University HealthCare Alliance

December 04, 2019

The Brief | Stanford Opens Complex for Brain Research and Molecular Discovery

The Stanford ChEM-H Building and the Stanford Neurosciences Building are opening this month as part of a new research complex dedicated to improving human health.

Teams of scientists, engineers, and clinicians from across Stanford’s campus will soon be able to join forces, share expertise and access laboratories with state-of-the-art equipment, thanks to an expansive new research complex opening this month.

The Stanford ChEM-H Building on the left and the Stanford Neurosciences Building on the right will provide resources for the entire university community. (Image credit: Farrin Abbott)

Dedicated to the life sciences and human health, the facility brings together two interdisciplinary institutes – the Wu Tsai Neurosciences Institute and Stanford ChEM-H (Chemistry, Engineering and Medicine for Human Health) – in two interconnecting buildings. The four-story complex provides 235,000 square feet for work, study and social activity, including a suite of community labs.

“The opening of this complex heralds a new era of scientific collaboration and discovery on campus,” President Marc Tessier-Lavigne said. “The Stanford ChEM-H Building and the Stanford Neurosciences Building will be accessible to the whole university community, allowing experts from different disciplines to work together in advancing human health. We are deeply thankful for the extraordinary generosity of those who are making this visionary complex and these transformative opportunities possible.”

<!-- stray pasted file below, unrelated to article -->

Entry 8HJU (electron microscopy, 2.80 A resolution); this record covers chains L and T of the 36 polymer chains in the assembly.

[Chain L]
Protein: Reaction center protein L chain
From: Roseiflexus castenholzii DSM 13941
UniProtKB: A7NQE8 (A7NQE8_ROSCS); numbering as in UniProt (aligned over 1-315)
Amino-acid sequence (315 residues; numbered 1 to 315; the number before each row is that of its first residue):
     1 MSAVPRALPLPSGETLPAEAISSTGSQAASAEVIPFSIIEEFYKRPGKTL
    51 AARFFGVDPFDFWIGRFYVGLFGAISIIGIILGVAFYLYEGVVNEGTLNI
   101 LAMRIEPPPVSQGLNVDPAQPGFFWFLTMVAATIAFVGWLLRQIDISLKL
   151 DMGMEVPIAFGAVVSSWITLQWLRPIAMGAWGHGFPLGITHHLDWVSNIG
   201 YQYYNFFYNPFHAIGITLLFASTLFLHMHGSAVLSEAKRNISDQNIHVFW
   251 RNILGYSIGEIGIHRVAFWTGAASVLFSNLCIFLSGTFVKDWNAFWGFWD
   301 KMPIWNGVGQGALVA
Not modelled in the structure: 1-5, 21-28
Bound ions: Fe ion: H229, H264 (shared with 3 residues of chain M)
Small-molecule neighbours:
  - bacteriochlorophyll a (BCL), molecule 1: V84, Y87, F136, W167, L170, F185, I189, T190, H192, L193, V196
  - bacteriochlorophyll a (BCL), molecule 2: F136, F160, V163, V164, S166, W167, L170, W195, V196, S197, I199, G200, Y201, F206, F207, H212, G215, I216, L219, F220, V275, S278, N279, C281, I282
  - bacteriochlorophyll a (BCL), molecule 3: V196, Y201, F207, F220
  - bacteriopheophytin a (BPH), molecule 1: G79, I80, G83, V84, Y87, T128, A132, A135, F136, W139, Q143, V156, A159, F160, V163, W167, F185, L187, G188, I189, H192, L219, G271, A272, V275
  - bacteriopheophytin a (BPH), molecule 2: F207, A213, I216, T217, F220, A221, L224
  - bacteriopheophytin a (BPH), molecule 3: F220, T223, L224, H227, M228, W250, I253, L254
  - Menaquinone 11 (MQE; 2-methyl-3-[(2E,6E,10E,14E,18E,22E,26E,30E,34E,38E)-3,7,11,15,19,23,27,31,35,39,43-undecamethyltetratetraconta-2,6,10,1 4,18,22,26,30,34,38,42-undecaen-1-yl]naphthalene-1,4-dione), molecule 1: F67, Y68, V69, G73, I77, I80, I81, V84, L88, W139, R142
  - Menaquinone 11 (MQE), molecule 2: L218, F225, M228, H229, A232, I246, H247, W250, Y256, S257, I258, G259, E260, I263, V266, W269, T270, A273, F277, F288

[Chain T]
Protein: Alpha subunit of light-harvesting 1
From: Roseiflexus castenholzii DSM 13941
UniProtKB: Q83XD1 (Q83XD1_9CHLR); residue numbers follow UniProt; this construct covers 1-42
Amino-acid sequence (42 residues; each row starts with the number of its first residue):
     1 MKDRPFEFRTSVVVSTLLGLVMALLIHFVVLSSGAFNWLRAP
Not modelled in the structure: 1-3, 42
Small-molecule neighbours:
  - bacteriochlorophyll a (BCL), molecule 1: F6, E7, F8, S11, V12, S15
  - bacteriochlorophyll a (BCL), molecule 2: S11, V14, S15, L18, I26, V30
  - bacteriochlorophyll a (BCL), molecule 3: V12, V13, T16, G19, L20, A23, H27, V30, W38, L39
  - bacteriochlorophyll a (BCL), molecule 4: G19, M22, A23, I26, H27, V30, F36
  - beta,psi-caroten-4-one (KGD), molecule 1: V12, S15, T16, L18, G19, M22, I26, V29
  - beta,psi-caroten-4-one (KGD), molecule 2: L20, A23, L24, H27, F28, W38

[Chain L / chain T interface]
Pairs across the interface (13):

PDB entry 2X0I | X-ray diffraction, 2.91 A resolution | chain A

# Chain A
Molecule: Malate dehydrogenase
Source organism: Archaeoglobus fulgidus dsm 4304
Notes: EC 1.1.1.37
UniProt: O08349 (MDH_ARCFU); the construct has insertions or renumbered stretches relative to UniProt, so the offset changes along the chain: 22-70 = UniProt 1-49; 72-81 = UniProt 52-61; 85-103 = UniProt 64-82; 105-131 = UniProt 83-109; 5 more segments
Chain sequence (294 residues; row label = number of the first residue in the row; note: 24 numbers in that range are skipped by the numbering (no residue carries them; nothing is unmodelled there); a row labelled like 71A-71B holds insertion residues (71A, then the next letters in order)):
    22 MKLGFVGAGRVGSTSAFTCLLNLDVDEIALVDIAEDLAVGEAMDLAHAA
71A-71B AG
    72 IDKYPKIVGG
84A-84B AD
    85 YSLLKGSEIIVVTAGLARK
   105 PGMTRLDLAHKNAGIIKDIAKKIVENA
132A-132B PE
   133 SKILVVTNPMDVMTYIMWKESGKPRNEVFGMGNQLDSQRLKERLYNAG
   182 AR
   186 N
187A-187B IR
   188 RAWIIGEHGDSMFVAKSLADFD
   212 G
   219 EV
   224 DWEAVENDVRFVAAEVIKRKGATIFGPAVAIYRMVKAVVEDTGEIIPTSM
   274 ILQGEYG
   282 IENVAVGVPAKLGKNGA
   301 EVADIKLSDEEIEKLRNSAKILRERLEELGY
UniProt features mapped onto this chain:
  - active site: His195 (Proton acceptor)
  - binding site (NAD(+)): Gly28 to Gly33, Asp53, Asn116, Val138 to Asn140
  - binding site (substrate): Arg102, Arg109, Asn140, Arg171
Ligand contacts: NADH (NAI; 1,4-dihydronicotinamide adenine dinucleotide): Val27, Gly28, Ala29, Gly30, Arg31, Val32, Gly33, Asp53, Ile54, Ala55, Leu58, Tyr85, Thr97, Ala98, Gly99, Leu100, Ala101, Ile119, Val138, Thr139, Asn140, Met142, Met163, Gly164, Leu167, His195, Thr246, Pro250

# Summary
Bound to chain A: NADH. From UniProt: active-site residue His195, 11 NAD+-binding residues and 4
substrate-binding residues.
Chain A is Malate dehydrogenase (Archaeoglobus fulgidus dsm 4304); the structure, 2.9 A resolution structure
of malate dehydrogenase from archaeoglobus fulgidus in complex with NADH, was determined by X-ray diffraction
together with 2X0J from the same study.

Philanthropic support played a key role in the $256 million complex, with longtime university donors William and Sophy Ding making a foundational gift for the Stanford ChEM-H Building and anonymous donors supporting the Stanford Neurosciences Building. Additional funding was provided by the schools of Humanities and Sciences, Engineering and Medicine, as well as university sources.

William Ding, whose Chinese name is Ding Lei, is the founder and CEO of NetEase, a Chinese internet technology firm. He and his wife Sophy, or Wang Xunfang, also support disaster relief and educational equity in China and elsewhere in Asia. In addition to anonymous gifts, generous philanthropic support is also being provided by the Kaneko Family, Koret Foundation, James Lin and Nisa Leung, and Alice N. Y. Woo.  Read more about this and other stories in Dean Minor’s The Brief.